school-leaver


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school-leaver

n
(Education) a pupil who is about to leave or has recently left school, esp at the minimum school-leaving age
ˈschool-ˌleaving adj
Collins English Dictionary – Complete and Unabridged, 12th Edition 2014 © HarperCollins Publishers 1991, 1994, 1998, 2000, 2003, 2006, 2007, 2009, 2011, 2014
Translations

school-leaver

[ˈskuːlˌliːvəʳ] n (Brit) (about to leave) → maturando/a; (having recently left) → neo-diplomato/a
Collins Italian Dictionary 1st Edition © HarperCollins Publishers 1995

school1

(skuːl) noun
1. a place for teaching especially children. She goes to the school; He's not at university – he's still at school; (American) He's still in school.
2. the pupils of a school. The behaviour of this school in public is sometimes not very good.
3. a series of meetings or a place for instruction etc. She runs a sewing school; a driving school.
4. a department of a university or college dealing with a particular subject. the School of Mathematics.
5. (American) a university or college.
6. a group of people with the same ideas etc. There are two schools of thought about the treatment of this disease.
verb
to train through practice. We must school ourselves to be patient.
ˈschoolbag noun
a bag for carrying books etc to and from school. She had a schoolbag on her back.
ˈschoolboy, ˈschoolgirl nouns
a boy or girl who goes to school.
ˈschoolchild nounplural ˈschoolchildren
a child who goes to school.
ˈschool-day noun
a day on which children go to school. On a school-day I get up at seven o'clock.
ˈschooldays noun plural
the time of a person's life during which he goes to school.
ˈschoolfellow noun
a person who is or was taught at the same school, especially in the same class. I met an old schoolfellow of yours.
ˈschool-leaver noun
a school-pupil who is about to leave, or has just left, school eg because he has finished his course of education there.
ˈschoolmaster nounfeminine ˈschoolmistress
a person who teaches in school.
ˈschoolmate noun
a schoolfellow, especially a friend.
ˈschool-teacher noun
a person who teaches in a school.
Kernerman English Multilingual Dictionary © 2006-2013 K Dictionaries Ltd.
References in periodicals archive ?
However, not every school-leaver has the skill level (or desire) to start an apprenticesship at a Higher Level.
The honour was announced at an awards ceremony organised by ALLABOUTSCHOOLLEAVERs - an independent organisation with the aim of raising awareness of the importance of apprenticeship and school-leaver programmes across all industry sectors.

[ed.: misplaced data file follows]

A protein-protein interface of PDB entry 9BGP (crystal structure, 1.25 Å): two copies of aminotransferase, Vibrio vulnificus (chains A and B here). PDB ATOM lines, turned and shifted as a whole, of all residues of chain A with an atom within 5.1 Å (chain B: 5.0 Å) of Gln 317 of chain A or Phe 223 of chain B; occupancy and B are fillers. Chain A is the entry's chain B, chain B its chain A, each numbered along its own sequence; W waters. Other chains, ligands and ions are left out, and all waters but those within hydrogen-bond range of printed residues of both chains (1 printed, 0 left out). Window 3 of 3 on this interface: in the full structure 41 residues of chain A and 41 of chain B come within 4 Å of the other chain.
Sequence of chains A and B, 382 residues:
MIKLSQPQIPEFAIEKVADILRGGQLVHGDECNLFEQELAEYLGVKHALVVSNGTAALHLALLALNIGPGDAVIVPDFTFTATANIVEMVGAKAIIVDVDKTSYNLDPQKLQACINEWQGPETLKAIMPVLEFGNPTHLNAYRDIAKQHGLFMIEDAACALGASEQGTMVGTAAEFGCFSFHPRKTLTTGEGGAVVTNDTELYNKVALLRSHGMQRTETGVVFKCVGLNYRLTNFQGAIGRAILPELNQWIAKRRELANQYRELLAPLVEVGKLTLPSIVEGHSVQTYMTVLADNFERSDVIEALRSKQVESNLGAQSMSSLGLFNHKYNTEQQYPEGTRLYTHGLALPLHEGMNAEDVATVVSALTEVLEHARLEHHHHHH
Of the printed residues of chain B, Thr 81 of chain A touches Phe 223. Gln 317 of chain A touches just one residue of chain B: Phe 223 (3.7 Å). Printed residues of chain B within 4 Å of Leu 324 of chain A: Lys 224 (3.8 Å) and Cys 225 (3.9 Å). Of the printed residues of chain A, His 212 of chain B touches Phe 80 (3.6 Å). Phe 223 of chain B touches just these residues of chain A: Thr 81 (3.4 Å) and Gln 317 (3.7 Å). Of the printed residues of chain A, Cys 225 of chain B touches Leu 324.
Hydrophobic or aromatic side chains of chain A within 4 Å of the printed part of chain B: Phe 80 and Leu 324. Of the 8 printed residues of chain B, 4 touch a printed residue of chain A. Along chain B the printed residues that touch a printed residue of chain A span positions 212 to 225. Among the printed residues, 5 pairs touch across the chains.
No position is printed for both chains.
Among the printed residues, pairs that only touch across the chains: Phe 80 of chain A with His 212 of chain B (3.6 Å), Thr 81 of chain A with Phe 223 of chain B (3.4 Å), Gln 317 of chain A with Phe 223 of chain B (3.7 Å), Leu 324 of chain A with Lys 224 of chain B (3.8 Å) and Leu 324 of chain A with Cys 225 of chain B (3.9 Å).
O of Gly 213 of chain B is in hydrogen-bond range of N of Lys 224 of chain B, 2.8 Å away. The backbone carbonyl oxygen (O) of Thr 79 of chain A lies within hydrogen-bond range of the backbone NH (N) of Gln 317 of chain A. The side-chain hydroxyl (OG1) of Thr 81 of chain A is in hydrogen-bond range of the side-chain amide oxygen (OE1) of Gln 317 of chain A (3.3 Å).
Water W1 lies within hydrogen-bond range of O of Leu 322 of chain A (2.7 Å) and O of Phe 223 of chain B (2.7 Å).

Around 1500 school-leavers from 11 Bulgarian high schools donated their prom A money to the aButterfly childrena, said the Destructive Creation art group.A To popularize their initiative the school-leavers made paper butterflies and placed them around the Sofia center.A The school-leaving proms in Bulgaria are a lavish and loud affair, involving the spending of considerable sums for clothes, accessories, rented cars, restaurants and bars, presents for the school-leaver and a huge dinner for family, neighbors and friends.
If a school-leaver has set his/her sights on becoming a management accountant, a more cost-effective option may be to consider a direct route into employment.
The article stated businesswoman Elizabeth Brown "isn't your usual scatter-brained school-leaver" undertaking a Modern Apprenticeship.
The government wants every school-leaver to have the right to an apprenticeship by 2013, but only one in 20 employers currently offer a place, said a report.
He said 11 organisations, ranging from the Duke of Edinburgh Award scheme and the Prince's Trust to the National Union of Teachers, had agreed to meet him to discuss details of his school-leaver programme.
So if superstardom is not an option, how does your average school-leaver get a handle on what careers they might enjoy?
For the school-leaver, the choice of options available is both exciting and bewildering.
ONE school-leaver in 20 has had a sexual relationship with a teacher, according to a survey out yesterday.
Skillseeker and Modern Apprenticeship programmes vie for supremacy in the school-leaver training stakes.

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